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BBC Introducing at the 2014 Manchester Jazz Festival
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Ancient Greece

1 hour, 15 minutes
First broadcast:
Sunday 28 December 2008

Actors Tim McMullan and Clare Higgins read poems and prose extracts by Shakespeare, Keats, Auden and Homer etc on the subject of Ancient Greece. With music by Schubert, Tippett, Bernstein, Stravinsky and Ravel

Music Played

25 items
Timings (where shown) are from the start of the programme in hours and minutes
  • Image for Maurice Ravel

    Maurice Ravel Lever du jour from Daphnis et Chloe, Lever du jour from Daphnis et Chloe

    Performer: Boston Symphony Orchestra, Claudio Abbado


  • Keats

    On first looking into Chapman’s Homer (CH)

  • Homer (trans by George Chapman)

    Beg of The Odyssey (CH)

  • Image for Maw

    Maw Odyssey

    Performer: CBSO, Simon Rattle

    EMI 7542772

  • Cavafy (trans Edmund Keeley & Philip Sherrard)

    Ithaka (CH)

  • Image for Henri Duparc

    Henri Duparc L'invitation au voyage

    Performer: Barbara Hendricks, soprano, Orchestre de l’Opera de Lyon, John Eliot Gardiner


  • Tennyson

    Ulysses (TM)

  • Image for Jacques Offenbach

    Jacques Offenbach Couplets des Rois from La belle Helene

    Performer: Various soloists, Les Musiciens du Louvre, Marc Minkowski


  • Marlowe

    Faust’s speech from Dr Faustus (TM)

  • Image for Richard Strauss

    Richard Strauss Zweite Brautnacht from Die Agyptische Helene

    Performer: Deborah Voigt, Helen, American Symphony Orchestra, Leon Botstein


  • Shakespeare

    Intro to Troilus and Cressida (CH)

  • Image for Tippett

    Tippett Start of King Priam ("War! War!")

    Performer: London Sinfonietta, London Sinfonietta Chorus, David Atherton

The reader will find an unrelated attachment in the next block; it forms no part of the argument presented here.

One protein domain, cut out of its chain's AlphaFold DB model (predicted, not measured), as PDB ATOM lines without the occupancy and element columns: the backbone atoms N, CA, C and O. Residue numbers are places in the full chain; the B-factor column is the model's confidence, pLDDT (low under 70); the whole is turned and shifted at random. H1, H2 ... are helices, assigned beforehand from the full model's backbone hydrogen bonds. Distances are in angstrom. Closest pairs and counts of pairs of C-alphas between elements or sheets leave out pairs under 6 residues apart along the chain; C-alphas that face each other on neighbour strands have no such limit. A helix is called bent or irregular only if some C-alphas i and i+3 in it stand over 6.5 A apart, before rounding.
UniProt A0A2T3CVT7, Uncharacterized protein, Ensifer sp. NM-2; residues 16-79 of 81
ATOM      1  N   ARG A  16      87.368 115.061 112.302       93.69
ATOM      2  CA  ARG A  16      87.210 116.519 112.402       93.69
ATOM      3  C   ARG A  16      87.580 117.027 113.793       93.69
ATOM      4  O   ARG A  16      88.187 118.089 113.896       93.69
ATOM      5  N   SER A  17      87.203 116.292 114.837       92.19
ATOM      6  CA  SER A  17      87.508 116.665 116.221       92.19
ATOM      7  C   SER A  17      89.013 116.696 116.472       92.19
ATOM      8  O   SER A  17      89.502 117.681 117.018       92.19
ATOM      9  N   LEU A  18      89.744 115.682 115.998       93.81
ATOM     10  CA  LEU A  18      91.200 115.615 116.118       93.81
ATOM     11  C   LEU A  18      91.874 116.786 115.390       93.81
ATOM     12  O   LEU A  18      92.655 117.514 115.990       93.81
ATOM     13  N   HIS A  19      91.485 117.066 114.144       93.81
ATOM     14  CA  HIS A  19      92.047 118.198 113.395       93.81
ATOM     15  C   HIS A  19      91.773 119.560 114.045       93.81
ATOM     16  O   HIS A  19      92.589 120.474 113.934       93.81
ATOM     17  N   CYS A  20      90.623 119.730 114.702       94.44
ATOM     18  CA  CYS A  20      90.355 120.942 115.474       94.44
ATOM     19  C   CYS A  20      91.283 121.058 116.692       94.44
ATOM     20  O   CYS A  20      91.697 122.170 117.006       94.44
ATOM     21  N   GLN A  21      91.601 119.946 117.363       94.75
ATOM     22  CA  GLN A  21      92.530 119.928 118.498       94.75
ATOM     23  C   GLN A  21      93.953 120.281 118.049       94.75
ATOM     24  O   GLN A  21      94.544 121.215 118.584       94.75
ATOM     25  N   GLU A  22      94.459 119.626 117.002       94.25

• W. H. Auden

    The Shield of Achilles (TM)

  • Image for Tippett

    Tippett O rich-soiled land from King Priam

    Performer: Robert Tear, Achilles, Timothy Walker, guitar, David Atherton


  • Cavafy (trans Edmund Keeley & Philip Sherrard)

    The Horses of Achilles (CH)

  • Image for Leonard Bernstein

    Leonard Bernstein Agathon from Serenade (after Plato's Symposium)

    Performer: Gidon Kremer, violin, Israel Philharmonic, Leonard Bernstein


  • Plato (trans Benjamin Jowett)

    Agathon’s speech from the Symposium (TM)

  • Racine (trans by Robert Bruce Boswell)

    from Phaedra (CH)

  • Image for Benjamin Britten

    Benjamin Britten Start of Phaedra to "I want your sword's spasmodic final inch"

    Performer: Ann Murray, mezzo, ECO, Steuart Bedford


  • Goethe (trans Stephen Plunkett)

    Ganymede (CH)

  • Image for Schubert

    Schubert Ganymede

    Performer: Ian Bostridge, tenor, Julius Drake, piano


  • Yeats

    Leda and the Swan (TM)

  • Image for Igor Stravinsky

    Igor Stravinsky Prologue to Apollon Musagete

    Performer: Sinfonietta de Montreal, Charles Dutoit


  • Matthew Arnold

    Apollo Musagetes (TM)

  • Image for Richard Strauss

    Richard Strauss End of An dem Baum Daphne

    Performer: BBC Singers, Choristers of Kings College, Cambridge, Stephen Cleobury


  • Claire Higgins

    Claire Higgins

  • Tim McMullan

    Tim McMullan

  • Producer's Note

    The culture and mythology of Ancient Greece have inspired a wide range of writers and composers: the plays of the Elizabethan dramatists William Shakespeare and Christopher Marlowe; the dramas of Racine during the 17th Century; Goethe; the Romantics Keats, Tennyson and Matthew Arnold; and in the 20th Century Yeats, Auden and Greece’s own Cavafy.